Viet Bites and the Future of North Texas Cuisine

Viet Bites and the Future of North Texas Cuisine
James Trinh, with his mother, father, and siblings in Vietnam.

By Rob Curran

James Trinh is a salt-of-the-earth type of man, and I can almost hear him laughing at being dubbed a North Texas food hero.

Bear with me.

Trinh comes from a long line of Vietnamese heroes, and anyone who, like me, has lined out on an indoor soccer field against his eight-year-old son can confirm that this streak of fearlessness goes on through the generations. Trinh has also taken bold risks with his food at the Viet Bites restaurant. When it first opened 10 years ago at a building Trinh bought on Elm Street, he was among the first South-Asian-born restaurateurs in town. There was a question as to whether this town was ready for the flavors.

For decades, the Dallas-Fort Worth metropolitan area has had a reputation as Austin’s square big sibling, all glossy blouses and wing-tips. “Every Dallas suburb feels like a bunch of cul-de-sacs joined by a five-lane highway,” as the comedian Stavros Halkias said in a recent Dallas stand-up performance.

“I’m spending 30 minutes in an Uber to get to a Nobu in a mall?” 

Even the name “Metroplex” exudes a certain faceless blandeur. Could anything superlative thrive in the “Mid Cities”?

In a culinary sense, the Denton that Trinh moved to was much like the rest of the region -- an unbroken chain of franchise restaurants, like a giant DNA string where the proteins are fried-chicken and pancake places.  

But relentless North Texan economic growth and relatively affordable housing has finally drawn people like James Trinh, who was born in Vietnam and grew up in New Orleans, to the region from all over the U.S. and from all over the world. One Israeli North Texan put it to me this way: “Texas is easy…Boston, you’ve got to clear the snow, the traffic is horrible, everything is expensive. It’s just easier to live here.” As a result of this influx, the unpredictable bubbling-over of the cultural and culinary melting pot that made New York City, Los Angeles and London such exciting places to be in the last 50 years is finally happening in North Texas.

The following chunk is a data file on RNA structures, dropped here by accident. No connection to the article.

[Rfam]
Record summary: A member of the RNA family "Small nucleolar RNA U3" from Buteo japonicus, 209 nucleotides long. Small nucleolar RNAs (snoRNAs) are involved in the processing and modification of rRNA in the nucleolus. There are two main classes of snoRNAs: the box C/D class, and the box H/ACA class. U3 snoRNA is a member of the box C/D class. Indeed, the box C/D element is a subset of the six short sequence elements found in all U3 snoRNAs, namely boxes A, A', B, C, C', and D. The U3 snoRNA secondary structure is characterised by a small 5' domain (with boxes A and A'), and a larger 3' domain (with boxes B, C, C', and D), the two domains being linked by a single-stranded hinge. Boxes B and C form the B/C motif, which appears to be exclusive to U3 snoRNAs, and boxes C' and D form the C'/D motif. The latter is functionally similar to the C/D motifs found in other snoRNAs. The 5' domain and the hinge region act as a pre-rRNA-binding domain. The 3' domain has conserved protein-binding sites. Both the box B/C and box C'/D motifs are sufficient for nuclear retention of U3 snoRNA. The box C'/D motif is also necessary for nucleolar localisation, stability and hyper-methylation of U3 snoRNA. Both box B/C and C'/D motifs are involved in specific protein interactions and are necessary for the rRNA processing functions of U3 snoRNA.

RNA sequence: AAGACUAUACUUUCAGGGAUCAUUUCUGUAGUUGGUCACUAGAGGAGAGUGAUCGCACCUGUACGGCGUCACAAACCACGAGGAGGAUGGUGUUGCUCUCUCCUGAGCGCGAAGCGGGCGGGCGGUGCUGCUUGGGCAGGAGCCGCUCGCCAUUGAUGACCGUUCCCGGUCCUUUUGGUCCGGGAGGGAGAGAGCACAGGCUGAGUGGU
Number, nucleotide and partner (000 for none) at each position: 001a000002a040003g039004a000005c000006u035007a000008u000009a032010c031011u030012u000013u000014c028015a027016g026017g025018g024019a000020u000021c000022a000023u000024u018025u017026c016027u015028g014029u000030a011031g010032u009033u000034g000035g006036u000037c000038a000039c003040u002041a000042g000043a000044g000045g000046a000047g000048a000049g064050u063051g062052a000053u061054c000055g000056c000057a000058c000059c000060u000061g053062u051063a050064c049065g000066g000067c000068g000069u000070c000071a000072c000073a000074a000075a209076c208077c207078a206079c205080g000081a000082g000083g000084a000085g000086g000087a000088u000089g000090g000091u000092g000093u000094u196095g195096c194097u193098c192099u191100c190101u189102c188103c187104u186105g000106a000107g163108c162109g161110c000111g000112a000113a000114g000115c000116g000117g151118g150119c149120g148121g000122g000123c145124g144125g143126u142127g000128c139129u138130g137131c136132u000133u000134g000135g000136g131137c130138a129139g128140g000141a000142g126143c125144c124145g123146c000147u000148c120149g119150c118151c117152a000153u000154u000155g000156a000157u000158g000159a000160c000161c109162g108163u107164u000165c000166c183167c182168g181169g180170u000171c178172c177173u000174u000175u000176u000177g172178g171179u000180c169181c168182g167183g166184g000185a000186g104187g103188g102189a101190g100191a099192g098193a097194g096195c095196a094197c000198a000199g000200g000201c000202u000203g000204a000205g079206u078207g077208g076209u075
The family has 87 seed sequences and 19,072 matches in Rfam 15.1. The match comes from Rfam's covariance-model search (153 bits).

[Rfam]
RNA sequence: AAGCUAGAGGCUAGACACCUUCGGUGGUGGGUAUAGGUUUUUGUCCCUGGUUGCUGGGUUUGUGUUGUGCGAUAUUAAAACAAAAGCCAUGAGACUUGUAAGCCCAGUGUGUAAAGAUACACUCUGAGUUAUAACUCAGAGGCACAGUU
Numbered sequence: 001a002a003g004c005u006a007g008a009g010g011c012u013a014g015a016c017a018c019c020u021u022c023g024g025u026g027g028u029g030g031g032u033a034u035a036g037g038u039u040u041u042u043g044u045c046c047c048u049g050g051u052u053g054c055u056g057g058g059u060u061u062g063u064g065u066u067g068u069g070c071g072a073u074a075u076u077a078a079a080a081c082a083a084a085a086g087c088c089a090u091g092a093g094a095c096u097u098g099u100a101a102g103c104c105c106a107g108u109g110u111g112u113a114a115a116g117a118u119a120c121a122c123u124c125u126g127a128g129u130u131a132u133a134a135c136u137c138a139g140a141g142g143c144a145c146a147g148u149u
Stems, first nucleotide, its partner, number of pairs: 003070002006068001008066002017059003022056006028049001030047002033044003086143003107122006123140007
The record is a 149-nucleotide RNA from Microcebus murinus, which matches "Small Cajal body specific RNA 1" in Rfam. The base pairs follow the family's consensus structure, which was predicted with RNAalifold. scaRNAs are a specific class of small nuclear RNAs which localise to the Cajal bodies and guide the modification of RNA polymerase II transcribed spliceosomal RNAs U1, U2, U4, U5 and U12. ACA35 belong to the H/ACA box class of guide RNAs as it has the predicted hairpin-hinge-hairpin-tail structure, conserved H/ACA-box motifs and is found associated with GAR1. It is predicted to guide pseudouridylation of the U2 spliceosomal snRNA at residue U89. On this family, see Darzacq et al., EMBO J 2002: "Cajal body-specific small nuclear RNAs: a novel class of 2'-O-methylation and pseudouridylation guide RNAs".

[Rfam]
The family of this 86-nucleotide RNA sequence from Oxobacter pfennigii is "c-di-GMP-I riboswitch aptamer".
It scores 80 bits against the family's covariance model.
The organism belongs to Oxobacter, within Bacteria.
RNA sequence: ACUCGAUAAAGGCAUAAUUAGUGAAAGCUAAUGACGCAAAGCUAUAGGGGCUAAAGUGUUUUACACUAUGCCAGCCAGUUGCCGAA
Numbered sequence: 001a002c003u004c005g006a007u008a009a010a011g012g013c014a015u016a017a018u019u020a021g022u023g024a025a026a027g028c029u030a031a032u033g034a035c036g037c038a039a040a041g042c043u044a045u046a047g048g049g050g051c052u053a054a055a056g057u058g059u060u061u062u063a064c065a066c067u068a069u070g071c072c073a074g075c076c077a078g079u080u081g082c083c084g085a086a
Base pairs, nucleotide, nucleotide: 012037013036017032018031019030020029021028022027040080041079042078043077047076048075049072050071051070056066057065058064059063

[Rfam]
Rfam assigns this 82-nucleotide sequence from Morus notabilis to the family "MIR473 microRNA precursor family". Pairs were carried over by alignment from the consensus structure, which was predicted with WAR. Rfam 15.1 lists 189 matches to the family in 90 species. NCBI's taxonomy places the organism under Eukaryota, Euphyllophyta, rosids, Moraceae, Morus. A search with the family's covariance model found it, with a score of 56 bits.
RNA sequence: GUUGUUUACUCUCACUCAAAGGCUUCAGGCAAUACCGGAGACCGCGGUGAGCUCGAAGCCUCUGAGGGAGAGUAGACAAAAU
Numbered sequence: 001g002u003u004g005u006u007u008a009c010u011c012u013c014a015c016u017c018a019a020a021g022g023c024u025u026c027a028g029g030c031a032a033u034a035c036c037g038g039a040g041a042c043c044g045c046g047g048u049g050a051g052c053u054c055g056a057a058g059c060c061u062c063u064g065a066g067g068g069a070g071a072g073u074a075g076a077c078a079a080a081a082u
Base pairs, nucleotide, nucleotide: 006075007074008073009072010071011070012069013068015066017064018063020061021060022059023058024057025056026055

Denton now has every conceivable flavor, including lemongrass, the one that James Trinh says is the heart of Vietnamese cooking. Lemongrass is that tangy je-ne-sais-quoi in the pho; it’s the zing in the pork in your banh mi.

When Trinh first opened Viet Bites, he served Vietnamese tacos. I loved the combination of Wonton dough and tangy lemongrass-flavored fillings. Trinh dreamed these up himself, but may have been influenced by his aunt Mykha Trinh, a woman who had helped pioneer the Mexican-Vietnamese fusion in Chicago, and was living with him in Denton at this time.

Trinh said his aunt was a kind of nomadic mentor, a culinary Mary Poppins. Despite her fame in the Chicago food scene – she was honored with an obituary in the Chicago Sun Times – she never stayed in one home long, and never held onto any of her money.  She moved in with people, like Trinh, changed their lives with her cooking, grandmothering, and strong will. And, as soon as she became the most important person in their lives, disappeared – off to the next mentee. In addition to her work on fusion, Mykha Trinh was famed in Chicago for what she called “Grandma Noodles,” a broth containing pan-fried crunchy rice noodles and another ingredient that Trinh considers quintessentially Vietnamese – fish sauce.

Heroic Mothers of Vietnam

The story of James Trinh’s life and food is one of worlds colliding – East and West, War and Peace, lemongrass and cilantro. It’s also a story of heroic mothers and the bounteous legacy of flavors they bequeathed him.

Trinh was born in Quang Nam, a province where north and south meet. In 2019, Trinh returned to Vietnam for the first time since he left as an eight-year-old.

“My father for a while would never go back to Vietnam,” said Trinh, who expected his return to be more bittersweet and less hectic. “It was so different, so young and vibrant. I didn’t feel any prejudice against Americans or Vietnamese coming from America. “

There were vestiges of the old divisions. He found his hometown still divided between loyal supporters of Ho Chi Minh’s Communist revolution on one side of the river and American-leaning families who had supported the dissidents on the other.

Mainly, however Trinh was shocked at how Vietnamese had shed their past, how they had embraced the upheaval of the 21st century global economy and similarly sweeping changes in flavors. So many hip cafes, couture clothing stores, and Ray Ban stalls line the cobbled streets of Hanoi that the visitor might be in Bordeaux or Santa Fe, just with narrower streets, fewer stop signs and more scooters.

South of Hanoi, the Quang Nam province is now a kind of Vietnamese Riviera, where Crazy Rich Asians (and expats) from all over the region come for sun and surf. Trinh joked that, after they left, the family home, which backed onto the beach in Nha Trang, was sold by his grandfather for “a couple of cows or something.” The land alone is now likely worth hundreds of thousands of dollars.